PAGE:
cover the students, and sixty bucks a year isn't exactly an insurmountable debt. Students attending the university
know in advance, this is one of the consequences of the choice to attend a private school. This is an issue of
personal responsibility, not an issue of health care. It isn't a secret, Ms. Fluke found out about it with no difficulty,
she simply doesn't want to accept the individual responsibility for having to find an alternative means of obtaining
coverage or paying for contraception.
Let me be clear, there is a difference between having a birth control pill being prescribed to a patient to relieve
a medical condition, and taking to birth control pill to "get it in" without worry of pregnancy. I have no problem with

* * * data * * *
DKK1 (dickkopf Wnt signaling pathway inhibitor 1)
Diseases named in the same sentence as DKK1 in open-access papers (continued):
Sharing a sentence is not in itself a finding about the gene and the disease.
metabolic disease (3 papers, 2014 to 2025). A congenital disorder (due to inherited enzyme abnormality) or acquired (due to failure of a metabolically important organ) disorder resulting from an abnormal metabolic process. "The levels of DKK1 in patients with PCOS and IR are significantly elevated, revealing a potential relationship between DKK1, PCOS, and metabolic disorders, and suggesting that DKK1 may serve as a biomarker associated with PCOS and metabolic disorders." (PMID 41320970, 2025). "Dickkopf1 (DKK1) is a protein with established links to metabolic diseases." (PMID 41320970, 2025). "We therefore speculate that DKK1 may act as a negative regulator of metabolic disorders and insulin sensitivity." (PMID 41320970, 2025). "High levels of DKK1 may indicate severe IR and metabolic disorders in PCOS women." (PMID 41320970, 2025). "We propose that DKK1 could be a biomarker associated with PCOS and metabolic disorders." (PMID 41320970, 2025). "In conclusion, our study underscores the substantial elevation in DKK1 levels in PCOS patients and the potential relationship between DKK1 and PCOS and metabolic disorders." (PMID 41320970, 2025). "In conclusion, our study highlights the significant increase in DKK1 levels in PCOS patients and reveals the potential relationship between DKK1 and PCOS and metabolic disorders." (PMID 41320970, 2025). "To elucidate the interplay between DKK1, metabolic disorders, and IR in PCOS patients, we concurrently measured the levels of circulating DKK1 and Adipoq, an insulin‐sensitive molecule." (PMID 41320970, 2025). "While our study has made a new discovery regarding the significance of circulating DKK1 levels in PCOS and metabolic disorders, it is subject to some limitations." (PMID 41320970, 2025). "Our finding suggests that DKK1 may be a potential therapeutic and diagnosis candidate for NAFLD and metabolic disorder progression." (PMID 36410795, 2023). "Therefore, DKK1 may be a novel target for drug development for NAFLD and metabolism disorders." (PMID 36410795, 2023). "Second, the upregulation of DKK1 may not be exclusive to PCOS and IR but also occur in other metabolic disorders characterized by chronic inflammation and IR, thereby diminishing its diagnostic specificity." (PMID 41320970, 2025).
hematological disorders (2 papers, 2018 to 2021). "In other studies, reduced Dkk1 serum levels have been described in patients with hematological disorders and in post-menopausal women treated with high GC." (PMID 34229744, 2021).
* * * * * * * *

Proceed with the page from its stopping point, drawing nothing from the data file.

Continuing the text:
tax dollars going to cover or assist women in getting a prescription filled for a birth control pill to relieve a medical condition,
but I don't think it is appropriate for my tax dollars to subsidize someone's trips to the smush room. There is a big
difference between the two.
No. There is no difference. If a doctor prescribes a medication to her patient the insurance company should not be allowed to deny payment based on religious reasons. Putting conditions on gaining access to birth control infringes on the rights of women and is the definition of inequality in health care. "Get it in?" I'm not even responding to this childishness. Again, NO ONE IS ASKING FOR YOUR TAX DOLLARS. This debate is about insurance companies providing the care their customers are paying for. These types of juvenile statements about smush room trips and the like only serve to further perpetuate out dated stereotypes that women who use birth control are sex maniacs. Maybe that's why Rush called her a ####, but I thought you were better than that.
Insurance companies do not deny coverage based on religion. The insurance provider determines the level
of coverage that is included in the policy. The PPACA gives the government the authority to compel insurance